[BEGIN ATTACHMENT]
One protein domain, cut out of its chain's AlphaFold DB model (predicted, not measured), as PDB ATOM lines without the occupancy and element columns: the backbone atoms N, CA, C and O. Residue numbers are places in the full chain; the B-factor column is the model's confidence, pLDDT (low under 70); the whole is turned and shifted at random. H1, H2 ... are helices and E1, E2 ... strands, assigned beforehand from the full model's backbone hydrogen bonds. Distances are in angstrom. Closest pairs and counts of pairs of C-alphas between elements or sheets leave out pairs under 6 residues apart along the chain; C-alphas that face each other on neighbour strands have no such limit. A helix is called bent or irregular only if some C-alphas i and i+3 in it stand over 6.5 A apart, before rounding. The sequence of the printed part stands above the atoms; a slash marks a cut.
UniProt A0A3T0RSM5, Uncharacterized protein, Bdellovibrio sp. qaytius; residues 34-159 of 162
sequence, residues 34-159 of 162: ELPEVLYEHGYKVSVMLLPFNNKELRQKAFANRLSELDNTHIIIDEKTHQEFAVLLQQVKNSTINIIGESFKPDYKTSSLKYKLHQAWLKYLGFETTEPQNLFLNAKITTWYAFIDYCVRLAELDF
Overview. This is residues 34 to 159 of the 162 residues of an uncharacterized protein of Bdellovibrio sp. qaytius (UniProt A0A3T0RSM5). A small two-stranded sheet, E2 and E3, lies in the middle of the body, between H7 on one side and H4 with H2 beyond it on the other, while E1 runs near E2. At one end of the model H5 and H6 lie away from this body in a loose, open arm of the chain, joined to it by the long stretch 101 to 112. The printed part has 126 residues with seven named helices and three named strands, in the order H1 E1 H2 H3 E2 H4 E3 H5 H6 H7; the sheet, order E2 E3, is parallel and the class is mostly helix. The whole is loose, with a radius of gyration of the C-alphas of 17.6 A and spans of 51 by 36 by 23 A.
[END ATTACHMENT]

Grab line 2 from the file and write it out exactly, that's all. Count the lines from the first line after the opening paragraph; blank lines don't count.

sequence, residues 34-159 of 162: ELPEVLYEHGYKVSVMLLPFNNKELRQKAFANRLSELDNTHIIIDEKTHQEFAVLLQQVKNSTINIIGESFKPDYKTSSLKYKLHQAWLKYLGFETTEPQNLFLNAKITTWYAFIDYCVRLAELDF